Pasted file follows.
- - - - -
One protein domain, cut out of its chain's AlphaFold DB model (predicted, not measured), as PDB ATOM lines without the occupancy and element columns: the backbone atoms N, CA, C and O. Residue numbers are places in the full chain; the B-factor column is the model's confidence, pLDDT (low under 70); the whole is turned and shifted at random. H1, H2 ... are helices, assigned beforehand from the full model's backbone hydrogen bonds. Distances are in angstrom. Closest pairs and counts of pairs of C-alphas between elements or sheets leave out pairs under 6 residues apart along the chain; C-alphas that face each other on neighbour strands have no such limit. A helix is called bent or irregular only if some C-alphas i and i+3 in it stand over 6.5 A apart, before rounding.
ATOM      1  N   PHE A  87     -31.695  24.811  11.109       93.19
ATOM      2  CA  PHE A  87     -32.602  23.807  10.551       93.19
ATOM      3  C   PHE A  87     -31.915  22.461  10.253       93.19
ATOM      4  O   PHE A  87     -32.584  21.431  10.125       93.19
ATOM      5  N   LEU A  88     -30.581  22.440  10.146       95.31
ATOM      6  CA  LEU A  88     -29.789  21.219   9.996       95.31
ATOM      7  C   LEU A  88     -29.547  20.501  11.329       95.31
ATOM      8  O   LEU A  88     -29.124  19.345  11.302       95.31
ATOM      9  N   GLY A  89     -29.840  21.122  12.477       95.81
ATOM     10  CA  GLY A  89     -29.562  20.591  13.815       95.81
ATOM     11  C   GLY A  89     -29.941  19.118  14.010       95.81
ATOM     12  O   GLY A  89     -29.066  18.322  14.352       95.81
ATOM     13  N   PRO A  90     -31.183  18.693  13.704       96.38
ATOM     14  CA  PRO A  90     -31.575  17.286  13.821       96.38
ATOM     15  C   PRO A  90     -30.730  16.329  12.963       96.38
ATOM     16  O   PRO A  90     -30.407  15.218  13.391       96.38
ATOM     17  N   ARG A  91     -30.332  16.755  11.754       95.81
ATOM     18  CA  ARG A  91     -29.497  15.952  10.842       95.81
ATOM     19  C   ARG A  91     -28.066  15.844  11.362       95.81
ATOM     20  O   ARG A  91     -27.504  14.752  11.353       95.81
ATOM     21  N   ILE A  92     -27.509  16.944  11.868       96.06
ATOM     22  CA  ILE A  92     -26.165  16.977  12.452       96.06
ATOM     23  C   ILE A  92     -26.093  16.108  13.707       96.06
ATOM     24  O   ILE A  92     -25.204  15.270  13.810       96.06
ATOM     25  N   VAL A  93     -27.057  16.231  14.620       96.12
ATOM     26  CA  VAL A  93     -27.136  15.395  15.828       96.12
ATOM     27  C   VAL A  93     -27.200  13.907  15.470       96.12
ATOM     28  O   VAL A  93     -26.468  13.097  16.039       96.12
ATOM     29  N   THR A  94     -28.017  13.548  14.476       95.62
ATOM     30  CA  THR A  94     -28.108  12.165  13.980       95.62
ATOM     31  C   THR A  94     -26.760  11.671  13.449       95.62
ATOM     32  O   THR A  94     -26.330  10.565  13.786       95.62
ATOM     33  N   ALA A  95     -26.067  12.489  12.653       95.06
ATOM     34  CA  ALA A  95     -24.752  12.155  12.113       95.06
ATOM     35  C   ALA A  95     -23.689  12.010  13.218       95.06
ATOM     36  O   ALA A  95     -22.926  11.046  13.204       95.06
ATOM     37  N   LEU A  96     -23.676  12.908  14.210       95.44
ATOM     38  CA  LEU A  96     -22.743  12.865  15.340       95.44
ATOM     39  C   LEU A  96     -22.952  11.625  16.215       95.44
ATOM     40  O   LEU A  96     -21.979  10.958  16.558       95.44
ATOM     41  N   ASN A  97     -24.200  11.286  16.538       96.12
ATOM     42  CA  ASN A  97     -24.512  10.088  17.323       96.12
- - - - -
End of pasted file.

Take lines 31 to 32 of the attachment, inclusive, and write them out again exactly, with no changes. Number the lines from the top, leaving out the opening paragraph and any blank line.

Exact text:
ATOM     31  C   THR A  94     -26.760  11.671  13.449       95.62
ATOM     32  O   THR A  94     -26.330  10.565  13.786       95.62